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How to get your kids to eat and enjoy vegetables…

May 22, 2018

squash blossom bouquet

We are happy to feature an article from Kristin Louis on getting your kids excited about eating vegetables… Enjoy!

How You Can Get Your Kids to Eat and Enjoy Vegetables

Every parent knows the struggle of trying to get their kids to eat healthily. A big part of that is eating enough vegetables. Often, this can be a struggle, but it doesn’t have to be.

Show Them How It’s Done

It isn’t enough to tell your children to eat their veggies because they’re healthy. Shockingly, children don’t often care about what’s healthy. Inspire your children to love vegetables by using model behavior. If you want your child to be enthusiastic about leafy greens, you’ll need to be excited, too. Eat what you serve to your children and show them how delicious those vegetables are firsthand.

Don’t be afraid to play with your food, either. Broccoli can be tiny trees that are the perfect food for giants. Kale or chard could be the perfect fuel for dinosaurs, and mushrooms might become exactly what a happy swamp monster needs to stay, well, swampy.

Make It Colorful

Kids like fun. Adding bright colors to foods is a way to make eating more enjoyable. There are so many ways you can add color to a dish by using healthy vegetables. Adding beets to a dish can not only add fiber, vitamins and folate, but it can turn it into a shockingly fun shade of fuchsia. Carrots are a bright orange, and are the perfect vehicle for some blended beans in a dip. Add some pureed white beans to avocado to make an even healthier guacamole, and instead of chips, use different brightly colored vegetables cut into fun shapes for dipping. The more colors, the better — and more fun this snack can be for little ones, especially when it comes to finger food. Once they realize how tasty and entertaining these foods can be, they may be more inclined to choose them themselves.

Make Things Appear Less Exciting

This may seem counterintuitive, but studies suggest that when other foods present aren’t as exciting, vegetables tend to be eaten. If given the choice to eat something green like spinach or green beans versus a helping of macaroni and cheese, you can imagine what is left on the plate. It isn’t a good idea to deny them things including macaroni and cheese or hamburgers, but be clever with how you serve them. It’s extra work, but serve the veggies first, and don’t have the other, “yummier” food visible until after the vegetables have been eaten. Not only are your children more likely to finish their vegetables this way, you may get them in the habit of eating them first.

Hide Them

Sometimes, no matter what you do, kids just don’t want vegetables. Young children are especially sensitive to the bitter taste of some of the healthiest vegetables. One way to get those vegetables eaten is to hide or mask the bitter flavor. Grass-fed butter contains plenty of vitamins, and the healthy fat may actually help them absorb the nutrients from the vegetables. Don’t hesitate to put a small dab on your child’s spinach or kale to make it more interesting. Roasting vegetables can bring out their natural sugars and sweeten them. If even the sight of vegetables causes your little one to throw a tantrum, hide them in their meals by pureeing them and mixing them into a sauce.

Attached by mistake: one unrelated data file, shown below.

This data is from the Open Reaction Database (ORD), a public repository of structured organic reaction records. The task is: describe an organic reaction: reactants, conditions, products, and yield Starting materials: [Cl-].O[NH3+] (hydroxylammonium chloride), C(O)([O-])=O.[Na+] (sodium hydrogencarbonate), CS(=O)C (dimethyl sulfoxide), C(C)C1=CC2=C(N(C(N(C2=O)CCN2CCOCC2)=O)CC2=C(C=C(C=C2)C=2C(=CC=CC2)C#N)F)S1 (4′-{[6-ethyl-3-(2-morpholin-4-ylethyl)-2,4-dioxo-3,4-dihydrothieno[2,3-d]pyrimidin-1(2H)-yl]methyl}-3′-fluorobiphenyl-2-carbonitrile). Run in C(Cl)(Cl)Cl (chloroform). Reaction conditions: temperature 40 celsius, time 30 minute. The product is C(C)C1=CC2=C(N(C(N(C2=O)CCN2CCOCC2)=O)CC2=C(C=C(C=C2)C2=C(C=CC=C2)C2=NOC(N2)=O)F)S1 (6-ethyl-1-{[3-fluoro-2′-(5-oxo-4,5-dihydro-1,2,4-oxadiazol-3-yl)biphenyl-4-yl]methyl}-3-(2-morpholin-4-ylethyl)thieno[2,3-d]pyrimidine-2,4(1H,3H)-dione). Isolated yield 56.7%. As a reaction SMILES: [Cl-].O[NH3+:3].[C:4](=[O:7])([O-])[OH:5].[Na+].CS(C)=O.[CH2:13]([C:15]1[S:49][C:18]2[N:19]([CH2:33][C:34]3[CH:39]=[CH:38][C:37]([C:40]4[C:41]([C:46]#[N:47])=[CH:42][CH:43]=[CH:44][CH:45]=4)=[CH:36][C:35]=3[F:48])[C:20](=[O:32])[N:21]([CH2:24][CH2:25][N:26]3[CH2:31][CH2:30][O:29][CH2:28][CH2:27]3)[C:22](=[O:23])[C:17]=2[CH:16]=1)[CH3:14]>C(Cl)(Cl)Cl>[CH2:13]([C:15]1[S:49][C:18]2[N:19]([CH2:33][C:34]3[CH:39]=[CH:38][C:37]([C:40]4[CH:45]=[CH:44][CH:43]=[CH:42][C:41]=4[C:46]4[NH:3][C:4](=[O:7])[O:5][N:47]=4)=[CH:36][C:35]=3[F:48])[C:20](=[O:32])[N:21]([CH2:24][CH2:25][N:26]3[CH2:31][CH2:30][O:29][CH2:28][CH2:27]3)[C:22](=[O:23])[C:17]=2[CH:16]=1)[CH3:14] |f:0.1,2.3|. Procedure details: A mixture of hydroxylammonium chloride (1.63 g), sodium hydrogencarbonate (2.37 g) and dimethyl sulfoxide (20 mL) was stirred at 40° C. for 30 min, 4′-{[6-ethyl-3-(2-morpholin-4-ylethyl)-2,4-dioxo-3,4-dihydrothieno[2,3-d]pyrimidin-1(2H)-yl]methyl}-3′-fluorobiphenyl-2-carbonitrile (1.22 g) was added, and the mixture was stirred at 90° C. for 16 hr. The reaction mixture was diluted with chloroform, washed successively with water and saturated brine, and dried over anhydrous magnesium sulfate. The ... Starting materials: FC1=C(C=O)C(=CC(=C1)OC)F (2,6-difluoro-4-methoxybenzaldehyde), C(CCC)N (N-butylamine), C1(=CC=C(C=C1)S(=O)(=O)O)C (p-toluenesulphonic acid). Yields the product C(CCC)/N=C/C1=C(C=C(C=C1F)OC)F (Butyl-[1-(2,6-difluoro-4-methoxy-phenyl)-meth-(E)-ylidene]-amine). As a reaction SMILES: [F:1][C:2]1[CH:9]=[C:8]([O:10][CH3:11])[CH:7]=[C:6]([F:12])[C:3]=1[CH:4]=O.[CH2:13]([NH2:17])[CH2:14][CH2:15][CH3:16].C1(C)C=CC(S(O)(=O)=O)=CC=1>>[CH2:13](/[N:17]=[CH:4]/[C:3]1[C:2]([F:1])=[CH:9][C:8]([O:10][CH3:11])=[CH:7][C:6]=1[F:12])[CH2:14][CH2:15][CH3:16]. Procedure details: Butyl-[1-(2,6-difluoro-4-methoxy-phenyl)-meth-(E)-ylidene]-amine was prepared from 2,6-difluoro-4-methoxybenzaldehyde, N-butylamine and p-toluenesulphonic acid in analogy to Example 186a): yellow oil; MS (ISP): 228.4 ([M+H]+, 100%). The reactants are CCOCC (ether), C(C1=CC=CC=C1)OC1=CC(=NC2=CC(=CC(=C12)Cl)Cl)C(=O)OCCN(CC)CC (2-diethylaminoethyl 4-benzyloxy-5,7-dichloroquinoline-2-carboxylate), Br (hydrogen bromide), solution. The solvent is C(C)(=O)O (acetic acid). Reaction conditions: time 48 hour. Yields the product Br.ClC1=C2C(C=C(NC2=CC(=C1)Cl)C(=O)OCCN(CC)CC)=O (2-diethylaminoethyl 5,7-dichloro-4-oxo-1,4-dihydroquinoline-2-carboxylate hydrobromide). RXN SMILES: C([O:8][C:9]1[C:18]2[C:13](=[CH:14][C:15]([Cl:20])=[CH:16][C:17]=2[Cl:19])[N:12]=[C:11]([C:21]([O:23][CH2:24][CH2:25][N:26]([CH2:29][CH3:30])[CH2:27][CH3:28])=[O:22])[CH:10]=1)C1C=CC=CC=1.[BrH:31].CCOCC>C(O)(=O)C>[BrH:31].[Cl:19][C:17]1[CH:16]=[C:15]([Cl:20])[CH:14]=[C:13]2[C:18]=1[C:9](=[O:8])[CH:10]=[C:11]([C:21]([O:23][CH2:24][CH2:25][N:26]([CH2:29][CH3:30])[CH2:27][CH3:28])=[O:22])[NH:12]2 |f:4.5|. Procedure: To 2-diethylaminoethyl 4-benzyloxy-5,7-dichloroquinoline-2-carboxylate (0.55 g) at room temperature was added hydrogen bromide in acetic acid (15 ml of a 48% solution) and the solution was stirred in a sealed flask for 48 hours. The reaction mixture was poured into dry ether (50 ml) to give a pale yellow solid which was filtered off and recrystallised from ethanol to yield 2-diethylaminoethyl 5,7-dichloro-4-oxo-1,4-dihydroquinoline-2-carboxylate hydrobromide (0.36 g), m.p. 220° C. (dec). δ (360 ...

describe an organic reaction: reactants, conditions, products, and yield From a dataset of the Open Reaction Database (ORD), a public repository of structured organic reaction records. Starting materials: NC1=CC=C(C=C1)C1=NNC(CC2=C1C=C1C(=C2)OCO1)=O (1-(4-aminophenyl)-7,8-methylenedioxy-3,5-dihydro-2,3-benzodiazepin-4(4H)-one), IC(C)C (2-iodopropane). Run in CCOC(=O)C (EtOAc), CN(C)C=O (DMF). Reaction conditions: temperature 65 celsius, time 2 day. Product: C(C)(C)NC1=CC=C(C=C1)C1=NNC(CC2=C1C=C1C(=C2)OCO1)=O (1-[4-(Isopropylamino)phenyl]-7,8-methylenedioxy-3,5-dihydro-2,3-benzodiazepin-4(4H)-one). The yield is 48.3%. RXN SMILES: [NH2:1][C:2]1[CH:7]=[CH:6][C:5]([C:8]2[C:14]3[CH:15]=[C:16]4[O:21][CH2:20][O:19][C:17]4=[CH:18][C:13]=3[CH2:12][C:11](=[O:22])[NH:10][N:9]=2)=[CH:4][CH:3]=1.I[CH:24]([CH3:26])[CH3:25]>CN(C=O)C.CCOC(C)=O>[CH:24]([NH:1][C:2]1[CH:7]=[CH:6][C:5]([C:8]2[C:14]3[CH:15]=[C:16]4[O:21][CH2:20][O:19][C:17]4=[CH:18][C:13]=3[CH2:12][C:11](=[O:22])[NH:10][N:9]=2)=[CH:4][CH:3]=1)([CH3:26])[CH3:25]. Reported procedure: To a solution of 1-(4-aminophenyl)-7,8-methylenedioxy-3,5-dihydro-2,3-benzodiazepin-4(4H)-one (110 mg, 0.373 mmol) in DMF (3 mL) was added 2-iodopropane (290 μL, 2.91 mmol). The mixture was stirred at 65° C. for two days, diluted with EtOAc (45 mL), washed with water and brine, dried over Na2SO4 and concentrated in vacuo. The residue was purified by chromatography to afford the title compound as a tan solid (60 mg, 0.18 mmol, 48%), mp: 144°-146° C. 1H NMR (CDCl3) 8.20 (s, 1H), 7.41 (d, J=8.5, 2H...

Get Them Involved

Children, like most people, like feeling they are in control and have some say in decision-making. One great way you can encourage and inspire your children with a love of vegetables is to let them choose for themselves. Take them to the Uptown Wednesday or Saturday farmers market and have them pick out interesting and unique vegetables to get them excited about trying new things. If they get overwhelmed, or are only interested in starchy vegetables, hold up two healthy veggies and ask them to pick between the two. They will still feel involved and may be more excited about eating them.

It may take a little extra work, but you can get your children inspired by vegetables. It just takes time. With a little modification and a bit of prep, you’ll be well on your way to having a child who eats their vegetables.

-Kristin Louis

Kris Louis is mom to two rambunctious boys. Her oldest is 10 and her youngest is 7. A former advertising copywriter, she recently created parentingwithkris.com, where she puts her skills to work writing about the trials and tribulations of parenting. Kris, her husband, and two boys live in Durham, NC.

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McClendon’s Select will be at the Uptown Wednesday Farmers’s market tomorrow with some of the beautiful squash blossoms, like those featured above, and we will continue to be there through June 20th.  We will also be at the Uptown Saturday market this weekend and throughout the summer at the SE corner of Central Avenue and Bethany Home Road.  Stop by and bring your kiddos!

 

One Comment leave one →
  1. Melissa permalink
    May 23, 2018 5:53 pm

    Spot on and well written! My pre-school class loved coming up with new names for veggies. Broccoli stayed as little trees, but summer squash rounds became flying saucers! And, if your kids love ranch, a little bit on some veggies (think broccoli, spinach) may make all the difference! And, for the really stubborn, or even bored kids, a small squirt of ketchup on some corn kernels (golden unicorn food) or green beans (green canoes) can help liven them up–both in color and taste. (Worried about the ketchup being not healthy? It is available in various varieties–including organic and with low sugar or cane/agave sugar, etc. And think of it as just adding a little lycopene, which is more available in cooked tomatoes.)

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